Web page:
ALBUQUERQUE, N.M. — New Mexico’s attorney general said Monday he will investigate how the state’s largest school district hired a high-level administrator who faces child sex abuse charges in Colorado.

The district’s new superintendent, meanwhile, faces increasing pressure to resign over the debacle.

Attorney General Hector Balderas announced his office will look into why Albuquerque Public Schools’ safety protocols were dismissed and former deputy superintendent Jason Martinez was hired in June before a background check was completed.

Superintendent Luis Valentino hired Martinez to head the district’s instruction and technology division.

Martinez resigned abruptly last week. It later surfaced that he faces four felony counts of sexual assault on a child in Colorado involving two victims. Two previous counts have been dismissed, according to the Denver District Attorney’s Office.

A lawyer for Karen Rudys, the district’s interim assistant superintendent for human resources, said Valentino was informed multiple times about Martinez refusing to complete his background check but ignored those concerns.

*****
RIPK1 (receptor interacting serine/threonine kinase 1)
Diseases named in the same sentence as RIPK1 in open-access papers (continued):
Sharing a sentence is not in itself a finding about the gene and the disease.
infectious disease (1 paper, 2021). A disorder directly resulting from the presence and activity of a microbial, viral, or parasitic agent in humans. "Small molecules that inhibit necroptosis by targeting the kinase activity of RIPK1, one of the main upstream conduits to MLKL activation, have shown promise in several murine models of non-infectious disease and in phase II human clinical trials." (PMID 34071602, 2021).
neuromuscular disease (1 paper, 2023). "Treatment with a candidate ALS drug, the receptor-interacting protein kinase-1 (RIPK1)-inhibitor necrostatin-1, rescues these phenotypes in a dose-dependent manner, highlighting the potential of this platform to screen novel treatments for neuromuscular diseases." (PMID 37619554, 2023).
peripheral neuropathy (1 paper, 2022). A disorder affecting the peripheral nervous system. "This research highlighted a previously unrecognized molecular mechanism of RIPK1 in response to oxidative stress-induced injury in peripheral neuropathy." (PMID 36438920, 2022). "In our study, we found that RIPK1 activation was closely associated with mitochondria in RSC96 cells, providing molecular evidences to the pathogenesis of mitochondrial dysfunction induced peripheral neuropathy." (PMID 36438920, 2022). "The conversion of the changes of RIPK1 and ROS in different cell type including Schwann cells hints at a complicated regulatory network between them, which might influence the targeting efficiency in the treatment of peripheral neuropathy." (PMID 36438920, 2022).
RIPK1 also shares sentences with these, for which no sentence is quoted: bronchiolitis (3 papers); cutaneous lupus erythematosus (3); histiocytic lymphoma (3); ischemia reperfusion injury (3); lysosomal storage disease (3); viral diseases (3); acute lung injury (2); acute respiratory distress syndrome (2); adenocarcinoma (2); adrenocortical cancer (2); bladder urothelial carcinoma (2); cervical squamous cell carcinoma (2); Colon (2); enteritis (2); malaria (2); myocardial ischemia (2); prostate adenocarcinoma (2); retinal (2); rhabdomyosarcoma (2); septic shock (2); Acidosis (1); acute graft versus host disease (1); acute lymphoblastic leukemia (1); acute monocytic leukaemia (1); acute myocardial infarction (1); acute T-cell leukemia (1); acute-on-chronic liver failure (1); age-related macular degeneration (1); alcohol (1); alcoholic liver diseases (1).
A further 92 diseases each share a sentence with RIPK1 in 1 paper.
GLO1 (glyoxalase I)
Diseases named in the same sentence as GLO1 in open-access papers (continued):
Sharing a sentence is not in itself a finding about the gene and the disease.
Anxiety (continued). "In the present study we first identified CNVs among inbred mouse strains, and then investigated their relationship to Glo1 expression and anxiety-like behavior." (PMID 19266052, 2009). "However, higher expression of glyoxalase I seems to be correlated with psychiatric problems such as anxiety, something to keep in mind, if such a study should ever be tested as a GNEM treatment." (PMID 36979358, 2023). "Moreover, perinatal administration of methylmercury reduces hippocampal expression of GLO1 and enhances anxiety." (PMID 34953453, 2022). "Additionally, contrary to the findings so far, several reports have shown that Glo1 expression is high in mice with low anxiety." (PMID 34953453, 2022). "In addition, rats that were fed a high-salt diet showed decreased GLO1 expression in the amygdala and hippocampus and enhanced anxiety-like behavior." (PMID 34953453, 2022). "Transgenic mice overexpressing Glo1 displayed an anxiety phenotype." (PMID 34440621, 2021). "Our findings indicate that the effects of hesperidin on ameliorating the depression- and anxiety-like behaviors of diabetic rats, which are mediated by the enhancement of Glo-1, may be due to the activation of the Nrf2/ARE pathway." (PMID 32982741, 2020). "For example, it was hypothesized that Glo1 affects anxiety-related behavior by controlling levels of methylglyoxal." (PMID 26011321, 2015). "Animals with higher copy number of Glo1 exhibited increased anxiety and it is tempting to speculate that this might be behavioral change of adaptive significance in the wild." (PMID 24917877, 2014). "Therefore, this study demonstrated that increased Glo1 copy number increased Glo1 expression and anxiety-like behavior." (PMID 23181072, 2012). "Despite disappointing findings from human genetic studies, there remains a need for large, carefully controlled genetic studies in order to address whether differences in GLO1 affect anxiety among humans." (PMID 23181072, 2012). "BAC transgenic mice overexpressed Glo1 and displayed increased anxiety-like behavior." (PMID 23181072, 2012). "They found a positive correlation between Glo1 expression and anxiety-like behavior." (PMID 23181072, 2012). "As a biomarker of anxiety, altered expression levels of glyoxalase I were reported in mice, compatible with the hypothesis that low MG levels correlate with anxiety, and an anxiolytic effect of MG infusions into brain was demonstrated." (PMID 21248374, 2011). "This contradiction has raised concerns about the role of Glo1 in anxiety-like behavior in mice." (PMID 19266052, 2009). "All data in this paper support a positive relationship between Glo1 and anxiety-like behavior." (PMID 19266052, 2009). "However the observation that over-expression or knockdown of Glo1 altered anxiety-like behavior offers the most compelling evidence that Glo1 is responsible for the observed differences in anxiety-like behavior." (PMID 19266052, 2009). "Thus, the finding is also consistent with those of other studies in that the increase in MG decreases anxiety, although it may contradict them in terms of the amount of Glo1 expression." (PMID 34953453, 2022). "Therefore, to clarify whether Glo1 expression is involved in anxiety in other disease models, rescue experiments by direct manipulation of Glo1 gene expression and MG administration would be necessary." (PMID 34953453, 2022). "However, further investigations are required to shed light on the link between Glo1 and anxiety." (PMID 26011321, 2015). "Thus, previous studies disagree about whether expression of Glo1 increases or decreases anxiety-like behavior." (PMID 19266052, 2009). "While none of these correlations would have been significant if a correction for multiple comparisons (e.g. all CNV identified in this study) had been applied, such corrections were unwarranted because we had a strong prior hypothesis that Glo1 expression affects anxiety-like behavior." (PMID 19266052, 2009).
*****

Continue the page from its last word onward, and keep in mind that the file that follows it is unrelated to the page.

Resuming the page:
“This was a horrific breach of trust for the parents of APS,” Balderas said Monday. He stopped short of saying if his office would seek criminal charges, but he said the office will see if the district conducted necessary criminal background checks on other employees.

Valentino was selected for the superintendent post in June, and the school board plans to vote Thursday on whether he should be dismissed.

Valentino was associate superintendent/chief academic officer in the San Francisco Unified School District from July 2012 to June 30.

He was an employee in good standing, and the district is not conducting an inquiry about his hiring practices while in San Francisco, said Gentle Blythe, a school district spokeswoman.

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